Maharshi, Maharishi, Mahaṛṣi, Maharṣi, Mahārṣi: 19 definitions
Maharshi means something in Buddhism, Pali, Hinduism, Sanskrit, Jainism, Prakrit, Marathi, Hindi. If you want to know the exact meaning, history, etymology or English translation of this term then check out the descriptions on this page. Add your comment or reference to a book if you want to contribute to this summary article.
The Sanskrit terms Mahaṛṣi and Maharṣi and Mahārṣi can be transliterated into English as Maharsi or Maharishi or Maharshi, using the IAST transliteration scheme (?).
Images (photo gallery)
Purana and Itihasa (epic history)Source: Cologne Digital Sanskrit Dictionaries: The Purana Index
- 1) Brahmāṇḍa-purāṇa II. 32. 89, 97; Matsya-purāṇa 145. 85; 247. 10.
- 2) Brahmāṇḍa-purāṇa II. 6. 71; Vāyu-purāṇa 7. 74; 59. 82 and 89.
- 3) Ib. 7. 75-6.
The Purana (पुराण, purāṇas) refers to Sanskrit literature preserving ancient India’s vast cultural history, including historical legends, religious ceremonies, various arts and sciences. The eighteen mahapuranas total over 400,000 shlokas (metrical couplets) and date to at least several centuries BCE.
Vaishnavism (Vaishava dharma)Source: Pure Bhakti: Bhagavad-gita (4th edition)
Maharṣi (महर्षि) refers to “seer of the Truth. He has seen the worshipable deity of one’s mantra”. (cf. Glossary page from Śrīmad-Bhagavad-Gītā).Source: Pure Bhakti: Bhajana-rahasya - 2nd Edition
Maharṣi (महर्षि) refers to:—A great sage. (cf. Glossary page from Bhajana-Rahasya).Source: Pure Bhakti: Brhad Bhagavatamrtam
Maharṣi (महर्षि) refers to:—(also spelled Mahaṛṣi) Great sage. (cf. Glossary page from Śrī Bṛhad-bhāgavatāmṛta).
Vaishnava (वैष्णव, vaiṣṇava) or vaishnavism (vaiṣṇavism) represents a tradition of Hinduism worshipping Vishnu as the supreme Lord. Similar to the Shaktism and Shaivism traditions, Vaishnavism also developed as an individual movement, famous for its exposition of the dashavatara (‘ten avatars of Vishnu’).
Vedanta (school of philosophy)Source: ORA: Amanaska (king of all yogas): (Advaita Vedanta)
Maharṣi (महर्षि) refers to a “great sage”, according to Mādhavavidyāraṇya’s Śaṅkaradigvijaya 5.97.—Accordingly, “I [Śaṅkara] desire to know the basis of Brahman from the great sage (maharṣi) Gauḍapāda, [who was] the student of the son of Vyāsa. Because of my devotion to [this] one aim, I have found you [my guru, Govinda,] who is full of all good qualities, who has obtained the supreme truth and whose greatness extends [throughout the land]”.
Vedanta (वेदान्त, vedānta) refers to a school of orthodox Hindu philosophy (astika), drawing its subject-matter from the Upanishads. There are a number of sub-schools of Vedanta, however all of them expound on the basic teaching of the ultimate reality (brahman) and liberation (moksha) of the individual soul (atman).
Tibetan Buddhism (Vajrayana or tantric Buddhism)Source: Wisdom Library: Tibetan Buddhism
Mahārṣi (महार्षि) refers to a group of deities summoned by the Yamāntaka-mantra and mentioned as attending the teachings in the 6th century Mañjuśrīmūlakalpa: one of the largest Kriyā Tantras devoted to Mañjuśrī (the Bodhisattva of wisdom) representing an encyclopedia of knowledge primarily concerned with ritualistic elements in Buddhism. The teachings in this text originate from Mañjuśrī and were taught to and by Buddha Śākyamuni in the presence of a large audience (including Mahārṣi).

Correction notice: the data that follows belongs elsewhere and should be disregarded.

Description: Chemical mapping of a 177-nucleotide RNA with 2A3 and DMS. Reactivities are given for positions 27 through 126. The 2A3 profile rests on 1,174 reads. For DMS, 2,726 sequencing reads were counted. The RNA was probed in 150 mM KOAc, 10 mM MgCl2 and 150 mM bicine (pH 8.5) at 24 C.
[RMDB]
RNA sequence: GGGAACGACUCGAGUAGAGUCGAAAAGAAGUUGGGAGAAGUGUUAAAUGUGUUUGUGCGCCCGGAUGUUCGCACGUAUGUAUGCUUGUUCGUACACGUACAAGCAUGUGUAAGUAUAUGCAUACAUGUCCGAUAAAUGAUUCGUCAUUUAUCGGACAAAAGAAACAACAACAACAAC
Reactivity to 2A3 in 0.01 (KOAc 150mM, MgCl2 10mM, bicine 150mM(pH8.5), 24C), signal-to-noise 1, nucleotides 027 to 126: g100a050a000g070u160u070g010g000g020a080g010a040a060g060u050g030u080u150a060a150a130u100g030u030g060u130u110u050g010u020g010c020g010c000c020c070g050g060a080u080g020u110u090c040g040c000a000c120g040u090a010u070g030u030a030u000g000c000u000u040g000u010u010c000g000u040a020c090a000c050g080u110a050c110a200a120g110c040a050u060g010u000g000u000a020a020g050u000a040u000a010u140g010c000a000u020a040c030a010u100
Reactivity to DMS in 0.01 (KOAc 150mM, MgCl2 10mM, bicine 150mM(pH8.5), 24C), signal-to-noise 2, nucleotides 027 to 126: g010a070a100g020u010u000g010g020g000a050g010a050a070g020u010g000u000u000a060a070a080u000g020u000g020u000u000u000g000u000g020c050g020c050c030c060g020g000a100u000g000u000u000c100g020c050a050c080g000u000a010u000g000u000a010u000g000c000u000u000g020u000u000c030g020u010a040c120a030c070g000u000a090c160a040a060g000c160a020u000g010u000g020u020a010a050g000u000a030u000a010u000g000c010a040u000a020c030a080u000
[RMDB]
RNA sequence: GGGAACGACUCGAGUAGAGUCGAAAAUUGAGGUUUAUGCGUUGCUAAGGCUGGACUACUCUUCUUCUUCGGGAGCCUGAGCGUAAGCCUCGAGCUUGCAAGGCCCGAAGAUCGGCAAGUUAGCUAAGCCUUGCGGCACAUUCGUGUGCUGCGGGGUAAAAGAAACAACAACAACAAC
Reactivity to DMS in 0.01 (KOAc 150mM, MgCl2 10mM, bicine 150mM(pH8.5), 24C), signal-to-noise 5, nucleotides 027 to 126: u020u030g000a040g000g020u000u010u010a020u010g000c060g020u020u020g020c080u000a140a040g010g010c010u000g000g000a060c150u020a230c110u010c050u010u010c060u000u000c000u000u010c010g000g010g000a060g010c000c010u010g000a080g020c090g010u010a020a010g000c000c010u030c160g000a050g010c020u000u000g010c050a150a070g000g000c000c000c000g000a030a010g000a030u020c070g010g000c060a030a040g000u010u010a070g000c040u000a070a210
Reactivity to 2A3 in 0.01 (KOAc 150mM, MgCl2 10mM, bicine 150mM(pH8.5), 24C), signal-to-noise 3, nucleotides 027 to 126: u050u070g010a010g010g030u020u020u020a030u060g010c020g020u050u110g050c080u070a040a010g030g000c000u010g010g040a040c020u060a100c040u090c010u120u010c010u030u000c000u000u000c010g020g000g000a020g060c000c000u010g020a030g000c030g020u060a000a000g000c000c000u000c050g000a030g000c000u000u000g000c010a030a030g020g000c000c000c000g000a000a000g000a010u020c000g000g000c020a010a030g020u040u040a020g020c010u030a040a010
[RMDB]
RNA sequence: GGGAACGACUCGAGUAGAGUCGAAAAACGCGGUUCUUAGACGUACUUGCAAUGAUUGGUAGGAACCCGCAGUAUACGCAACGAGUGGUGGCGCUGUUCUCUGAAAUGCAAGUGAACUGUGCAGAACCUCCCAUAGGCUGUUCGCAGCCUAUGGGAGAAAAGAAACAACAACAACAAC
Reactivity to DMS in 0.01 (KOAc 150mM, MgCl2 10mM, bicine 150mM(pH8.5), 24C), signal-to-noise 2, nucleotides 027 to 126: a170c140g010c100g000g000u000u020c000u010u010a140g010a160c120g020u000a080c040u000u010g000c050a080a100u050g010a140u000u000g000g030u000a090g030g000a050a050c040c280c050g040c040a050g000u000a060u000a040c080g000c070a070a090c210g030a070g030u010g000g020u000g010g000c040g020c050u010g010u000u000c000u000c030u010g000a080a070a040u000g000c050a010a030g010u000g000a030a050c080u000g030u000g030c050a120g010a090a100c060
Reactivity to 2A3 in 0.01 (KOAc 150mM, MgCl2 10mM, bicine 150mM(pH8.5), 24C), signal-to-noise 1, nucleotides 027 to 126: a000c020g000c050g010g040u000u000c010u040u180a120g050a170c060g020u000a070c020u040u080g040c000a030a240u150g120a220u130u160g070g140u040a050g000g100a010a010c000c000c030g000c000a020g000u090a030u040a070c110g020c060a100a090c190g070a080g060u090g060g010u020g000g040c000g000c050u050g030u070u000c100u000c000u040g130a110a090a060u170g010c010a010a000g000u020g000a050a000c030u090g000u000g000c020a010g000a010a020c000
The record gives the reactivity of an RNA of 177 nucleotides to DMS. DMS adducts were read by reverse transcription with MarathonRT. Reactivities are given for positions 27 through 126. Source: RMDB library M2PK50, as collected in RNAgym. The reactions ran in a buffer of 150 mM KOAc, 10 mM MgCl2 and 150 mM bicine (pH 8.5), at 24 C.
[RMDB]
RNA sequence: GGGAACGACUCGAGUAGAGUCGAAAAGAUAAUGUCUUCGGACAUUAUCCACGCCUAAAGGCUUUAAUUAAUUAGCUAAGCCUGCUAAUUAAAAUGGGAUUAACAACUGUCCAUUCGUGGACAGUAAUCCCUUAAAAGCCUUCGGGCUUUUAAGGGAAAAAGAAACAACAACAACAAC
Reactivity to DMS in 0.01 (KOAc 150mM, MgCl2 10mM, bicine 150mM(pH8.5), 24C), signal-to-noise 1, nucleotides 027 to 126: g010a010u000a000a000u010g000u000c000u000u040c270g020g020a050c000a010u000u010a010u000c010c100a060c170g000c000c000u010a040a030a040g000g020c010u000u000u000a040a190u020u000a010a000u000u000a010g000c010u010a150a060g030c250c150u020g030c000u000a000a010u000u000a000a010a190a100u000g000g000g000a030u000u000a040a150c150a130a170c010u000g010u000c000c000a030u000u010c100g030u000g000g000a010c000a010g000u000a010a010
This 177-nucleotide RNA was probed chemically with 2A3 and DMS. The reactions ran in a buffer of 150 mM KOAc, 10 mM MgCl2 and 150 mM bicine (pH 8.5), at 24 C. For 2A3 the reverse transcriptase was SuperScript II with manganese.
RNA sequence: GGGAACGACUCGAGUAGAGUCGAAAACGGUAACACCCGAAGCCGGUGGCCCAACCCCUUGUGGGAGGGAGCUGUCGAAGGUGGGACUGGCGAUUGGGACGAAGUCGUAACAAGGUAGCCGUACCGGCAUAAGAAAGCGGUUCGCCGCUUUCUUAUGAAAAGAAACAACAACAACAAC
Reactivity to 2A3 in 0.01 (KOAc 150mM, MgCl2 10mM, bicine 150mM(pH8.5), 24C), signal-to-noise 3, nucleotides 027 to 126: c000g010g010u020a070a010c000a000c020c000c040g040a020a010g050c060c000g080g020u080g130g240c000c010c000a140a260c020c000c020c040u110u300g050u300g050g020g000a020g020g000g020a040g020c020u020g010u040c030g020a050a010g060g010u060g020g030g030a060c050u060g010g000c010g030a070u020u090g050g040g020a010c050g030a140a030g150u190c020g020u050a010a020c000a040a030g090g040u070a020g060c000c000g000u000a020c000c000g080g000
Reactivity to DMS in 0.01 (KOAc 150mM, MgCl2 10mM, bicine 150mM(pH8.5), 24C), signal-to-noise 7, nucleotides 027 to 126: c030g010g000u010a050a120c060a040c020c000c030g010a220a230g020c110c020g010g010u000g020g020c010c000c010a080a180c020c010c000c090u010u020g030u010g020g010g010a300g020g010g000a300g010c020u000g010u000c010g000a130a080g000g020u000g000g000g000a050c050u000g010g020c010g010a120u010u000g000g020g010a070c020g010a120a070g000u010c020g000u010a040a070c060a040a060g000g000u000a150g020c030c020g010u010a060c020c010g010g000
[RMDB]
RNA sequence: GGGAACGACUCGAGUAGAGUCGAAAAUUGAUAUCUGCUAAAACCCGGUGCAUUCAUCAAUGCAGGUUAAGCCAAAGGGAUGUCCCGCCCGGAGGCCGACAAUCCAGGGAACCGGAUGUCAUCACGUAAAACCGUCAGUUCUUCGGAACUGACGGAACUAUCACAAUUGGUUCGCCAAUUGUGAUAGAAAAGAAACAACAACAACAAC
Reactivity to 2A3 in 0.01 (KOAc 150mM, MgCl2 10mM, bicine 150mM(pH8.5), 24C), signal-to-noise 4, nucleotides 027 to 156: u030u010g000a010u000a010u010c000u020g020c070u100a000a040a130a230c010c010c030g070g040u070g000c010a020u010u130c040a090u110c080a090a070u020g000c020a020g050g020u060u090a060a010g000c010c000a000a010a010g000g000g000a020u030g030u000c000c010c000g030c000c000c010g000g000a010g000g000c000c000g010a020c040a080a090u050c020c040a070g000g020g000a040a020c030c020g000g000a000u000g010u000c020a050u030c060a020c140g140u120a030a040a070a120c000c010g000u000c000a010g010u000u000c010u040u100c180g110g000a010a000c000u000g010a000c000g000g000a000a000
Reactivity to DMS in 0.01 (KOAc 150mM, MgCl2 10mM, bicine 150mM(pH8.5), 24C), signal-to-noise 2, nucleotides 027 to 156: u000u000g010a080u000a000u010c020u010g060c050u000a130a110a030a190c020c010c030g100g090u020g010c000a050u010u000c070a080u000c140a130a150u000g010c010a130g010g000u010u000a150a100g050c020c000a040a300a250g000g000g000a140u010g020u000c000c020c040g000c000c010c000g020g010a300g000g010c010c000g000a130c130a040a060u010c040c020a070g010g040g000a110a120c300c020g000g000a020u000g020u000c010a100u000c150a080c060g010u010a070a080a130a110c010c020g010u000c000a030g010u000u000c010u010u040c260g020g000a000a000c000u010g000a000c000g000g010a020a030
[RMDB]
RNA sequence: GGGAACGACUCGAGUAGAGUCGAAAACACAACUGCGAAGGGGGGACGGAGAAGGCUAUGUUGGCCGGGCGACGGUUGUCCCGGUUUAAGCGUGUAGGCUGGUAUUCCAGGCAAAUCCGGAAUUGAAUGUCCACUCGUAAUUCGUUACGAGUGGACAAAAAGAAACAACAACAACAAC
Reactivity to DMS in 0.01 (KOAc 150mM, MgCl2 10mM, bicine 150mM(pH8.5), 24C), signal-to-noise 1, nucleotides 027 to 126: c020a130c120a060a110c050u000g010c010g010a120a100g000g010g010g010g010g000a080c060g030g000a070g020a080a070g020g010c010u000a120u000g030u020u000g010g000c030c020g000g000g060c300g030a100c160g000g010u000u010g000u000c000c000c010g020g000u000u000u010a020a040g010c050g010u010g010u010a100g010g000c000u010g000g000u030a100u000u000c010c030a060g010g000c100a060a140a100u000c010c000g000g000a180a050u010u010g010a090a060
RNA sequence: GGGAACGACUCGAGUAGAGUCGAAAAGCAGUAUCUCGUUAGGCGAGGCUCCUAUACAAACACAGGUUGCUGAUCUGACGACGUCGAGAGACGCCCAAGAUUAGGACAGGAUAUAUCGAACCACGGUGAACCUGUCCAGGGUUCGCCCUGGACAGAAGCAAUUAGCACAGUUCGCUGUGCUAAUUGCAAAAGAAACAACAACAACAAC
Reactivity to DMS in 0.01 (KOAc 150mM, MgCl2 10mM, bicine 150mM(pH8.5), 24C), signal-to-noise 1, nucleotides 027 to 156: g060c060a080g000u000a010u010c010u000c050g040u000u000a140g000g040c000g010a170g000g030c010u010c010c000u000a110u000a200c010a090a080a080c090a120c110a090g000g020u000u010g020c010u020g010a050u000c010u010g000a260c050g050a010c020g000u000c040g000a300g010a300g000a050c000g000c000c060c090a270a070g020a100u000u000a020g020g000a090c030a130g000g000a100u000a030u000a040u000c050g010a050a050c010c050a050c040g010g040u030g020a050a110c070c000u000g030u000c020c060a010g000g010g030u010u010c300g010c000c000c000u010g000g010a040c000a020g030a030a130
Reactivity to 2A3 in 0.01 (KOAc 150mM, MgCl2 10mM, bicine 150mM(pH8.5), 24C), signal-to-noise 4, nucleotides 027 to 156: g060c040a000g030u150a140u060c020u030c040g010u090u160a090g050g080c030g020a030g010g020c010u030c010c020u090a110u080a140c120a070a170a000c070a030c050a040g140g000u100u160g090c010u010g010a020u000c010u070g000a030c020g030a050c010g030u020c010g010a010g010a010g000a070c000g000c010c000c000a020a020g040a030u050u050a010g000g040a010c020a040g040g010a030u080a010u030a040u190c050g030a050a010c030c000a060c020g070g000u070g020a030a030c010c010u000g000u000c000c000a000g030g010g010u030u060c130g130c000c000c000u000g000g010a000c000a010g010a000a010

Tibetan Buddhism includes schools such as Nyingma, Kadampa, Kagyu and Gelug. Their primary canon of literature is divided in two broad categories: The Kangyur, which consists of Buddha’s words, and the Tengyur, which includes commentaries from various sources. Esotericism and tantra techniques (vajrayāna) are collected indepently.
Mahayana (major branch of Buddhism)Source: De Gruyter: A Buddhist Ritual Manual on Agriculture
Maharṣi (महर्षि) refers to a “great Ṛṣi” and is used to describe Agastya, according to the Vajratuṇḍasamayakalparāja, an ancient Buddhist ritual manual on agriculture from the 5th-century (or earlier), containing various instructions for the Sangha to provide agriculture-related services to laypeople including rain-making, weather control and crop protection.—Accordingly, “Then Agastya, the Great Ṛṣi (maharṣi), sitting not too far from the Bhagavān, having heard this dhāraṇī, arose from his seat and falling at the feet of the Bhagavān addressed the Bhagavān, ‘O Bhagavān, I will make a beak-sealing for pests of all sorts, malevolent and hostile, poison-holders, destroyers of crops, flowers, fruits, leaves and the best roots; [...]’”.
Mahayana (महायान, mahāyāna) is a major branch of Buddhism focusing on the path of a Bodhisattva (spiritual aspirants/ enlightened beings). Extant literature is vast and primarely composed in the Sanskrit language. There are many sūtras of which some of the earliest are the various Prajñāpāramitā sūtras.
General definition (in Jainism)Source: The University of Sydney: A study of the Twelve Reflections
Maharṣi (महर्षि) refers to “great seers”, according to the 11th century Jñānārṇava, a treatise on Jain Yoga in roughly 2200 Sanskrit verses composed by Śubhacandra.—Accordingly, “Connections with pleasing sense objects, whose impressions are full of deceit like dreams, perish immediately. Families, armies, empires, decorations and wealth are asserted by the great seers (maharṣi) as acting like a series of clouds”.